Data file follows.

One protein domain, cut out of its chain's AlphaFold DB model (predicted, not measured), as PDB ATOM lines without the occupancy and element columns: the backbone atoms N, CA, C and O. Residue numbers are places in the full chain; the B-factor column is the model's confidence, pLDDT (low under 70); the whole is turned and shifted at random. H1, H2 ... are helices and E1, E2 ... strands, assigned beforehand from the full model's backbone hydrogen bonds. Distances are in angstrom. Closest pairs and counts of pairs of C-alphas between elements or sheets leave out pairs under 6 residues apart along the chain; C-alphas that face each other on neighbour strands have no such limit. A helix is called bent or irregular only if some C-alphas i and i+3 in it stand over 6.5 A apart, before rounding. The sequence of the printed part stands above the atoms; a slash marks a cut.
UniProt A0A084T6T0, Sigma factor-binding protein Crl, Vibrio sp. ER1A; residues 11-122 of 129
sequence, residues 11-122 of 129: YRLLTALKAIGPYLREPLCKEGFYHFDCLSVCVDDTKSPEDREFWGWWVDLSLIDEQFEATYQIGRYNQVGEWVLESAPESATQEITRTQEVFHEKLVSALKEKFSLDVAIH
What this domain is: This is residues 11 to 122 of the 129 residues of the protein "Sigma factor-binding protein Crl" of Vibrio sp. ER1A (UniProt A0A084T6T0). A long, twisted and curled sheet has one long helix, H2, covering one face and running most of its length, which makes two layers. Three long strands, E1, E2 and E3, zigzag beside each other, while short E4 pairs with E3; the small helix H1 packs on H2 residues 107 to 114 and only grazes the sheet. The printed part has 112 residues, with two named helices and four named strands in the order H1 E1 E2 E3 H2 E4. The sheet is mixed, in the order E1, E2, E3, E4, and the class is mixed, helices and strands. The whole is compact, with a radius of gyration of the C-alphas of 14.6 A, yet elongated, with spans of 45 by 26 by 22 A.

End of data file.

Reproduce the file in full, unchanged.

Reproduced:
One protein domain, cut out of its chain's AlphaFold DB model (predicted, not measured), as PDB ATOM lines without the occupancy and element columns: the backbone atoms N, CA, C and O. Residue numbers are places in the full chain; the B-factor column is the model's confidence, pLDDT (low under 70); the whole is turned and shifted at random. H1, H2 ... are helices and E1, E2 ... strands, assigned beforehand from the full model's backbone hydrogen bonds. Distances are in angstrom. Closest pairs and counts of pairs of C-alphas between elements or sheets leave out pairs under 6 residues apart along the chain; C-alphas that face each other on neighbour strands have no such limit. A helix is called bent or irregular only if some C-alphas i and i+3 in it stand over 6.5 A apart, before rounding. The sequence of the printed part stands above the atoms; a slash marks a cut.
UniProt A0A084T6T0, Sigma factor-binding protein Crl, Vibrio sp. ER1A; residues 11-122 of 129
sequence, residues 11-122 of 129: YRLLTALKAIGPYLREPLCKEGFYHFDCLSVCVDDTKSPEDREFWGWWVDLSLIDEQFEATYQIGRYNQVGEWVLESAPESATQEITRTQEVFHEKLVSALKEKFSLDVAIH
What this domain is: This is residues 11 to 122 of the 129 residues of the protein "Sigma factor-binding protein Crl" of Vibrio sp. ER1A (UniProt A0A084T6T0). A long, twisted and curled sheet has one long helix, H2, covering one face and running most of its length, which makes two layers. Three long strands, E1, E2 and E3, zigzag beside each other, while short E4 pairs with E3; the small helix H1 packs on H2 residues 107 to 114 and only grazes the sheet. The printed part has 112 residues, with two named helices and four named strands in the order H1 E1 E2 E3 H2 E4. The sheet is mixed, in the order E1, E2, E3, E4, and the class is mixed, helices and strands. The whole is compact, with a radius of gyration of the C-alphas of 14.6 A, yet elongated, with spans of 45 by 26 by 22 A.